A glance at this year’s writing noms for nonfiction programming suggests the category might be among the TV Acad’s broadest. What, after all, links David de Vries’ script for History’s “Life After People,” a look at our planet’s future following the demise of humans, to “Escape,” an episode of Showtime’s “This American Life,” written by show creator Ira Glass, in which Mike, a severely crippled man, hopes to gain independence from his devoted, if sometimes smothering, mother?

And what connects “Caylee,” a heartbreaking episode of A&E’s “Intervention” by Jeff Grogan that charts the downward spiral of a once-talented violinist enabled into drug addiction by her ineffectual family to either of the two PBS candidates: Mark Zwonitzer’s uplifting “Walt Whitman” on “American Experience” or Geoffrey C. Ward’s narration for “Pride of Our Nation,” where D-Day and Saipan are affectingly recalled in the fourth episode of Ken Burns’ magisterial “The War”?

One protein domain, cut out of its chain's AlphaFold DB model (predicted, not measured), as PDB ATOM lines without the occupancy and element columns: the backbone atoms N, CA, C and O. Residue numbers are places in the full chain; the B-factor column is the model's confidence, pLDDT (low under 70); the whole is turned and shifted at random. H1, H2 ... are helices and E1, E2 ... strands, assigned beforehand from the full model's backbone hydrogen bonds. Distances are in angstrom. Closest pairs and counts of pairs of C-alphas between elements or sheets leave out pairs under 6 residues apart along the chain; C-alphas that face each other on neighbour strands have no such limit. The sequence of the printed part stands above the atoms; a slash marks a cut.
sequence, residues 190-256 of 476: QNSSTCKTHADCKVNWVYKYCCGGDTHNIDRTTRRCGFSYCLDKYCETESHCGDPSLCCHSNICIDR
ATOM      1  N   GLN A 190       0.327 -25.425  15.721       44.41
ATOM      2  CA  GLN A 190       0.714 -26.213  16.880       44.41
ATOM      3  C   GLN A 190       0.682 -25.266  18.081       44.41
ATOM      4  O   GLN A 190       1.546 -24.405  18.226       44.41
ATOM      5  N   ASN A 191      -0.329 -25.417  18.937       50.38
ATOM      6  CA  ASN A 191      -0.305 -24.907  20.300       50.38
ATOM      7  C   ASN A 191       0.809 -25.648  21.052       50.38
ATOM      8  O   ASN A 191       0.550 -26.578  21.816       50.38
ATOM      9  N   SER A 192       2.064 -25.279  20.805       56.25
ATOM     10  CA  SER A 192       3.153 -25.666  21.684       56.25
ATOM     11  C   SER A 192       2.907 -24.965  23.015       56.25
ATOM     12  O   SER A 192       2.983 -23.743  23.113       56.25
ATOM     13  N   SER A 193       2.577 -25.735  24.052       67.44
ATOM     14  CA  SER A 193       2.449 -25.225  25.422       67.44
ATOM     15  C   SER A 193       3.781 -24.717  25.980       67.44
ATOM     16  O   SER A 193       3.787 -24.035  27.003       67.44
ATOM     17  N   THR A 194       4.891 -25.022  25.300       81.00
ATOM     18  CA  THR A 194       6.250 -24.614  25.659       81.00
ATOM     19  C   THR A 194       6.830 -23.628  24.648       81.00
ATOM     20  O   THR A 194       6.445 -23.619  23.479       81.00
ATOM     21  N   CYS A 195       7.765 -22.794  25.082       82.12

Actually, what unites these admittedly disparate efforts is the presence of people with a stake in these stories. In “Life After People,” that means scientists and engineers who would be obliterated are the ones who suggest what would come to pass, and in “Walt Whitman,” it’s actor Chris Cooper who recites the poet’s ageless odes. But they provide no less conviction than the aged vets testifying to WWII’s required sacrifices — nor any less than Caylee and Mike and their respective families do while describing their otherwise unsung struggles.

Without scribes, none of these stories could be told on TV. Sure, such writing may not be as “original” as feature material, but it is no less compelling.


David de Vries, “Life After People” (History)

Ira Glass, “This American Life” (Showtime)

Jeff Grogan, “Intervention” (A&E)

Geoffrey C. Ward, “The War” (PBS)

Mark Zwonitzer, “Walt Whitman” (PBS)

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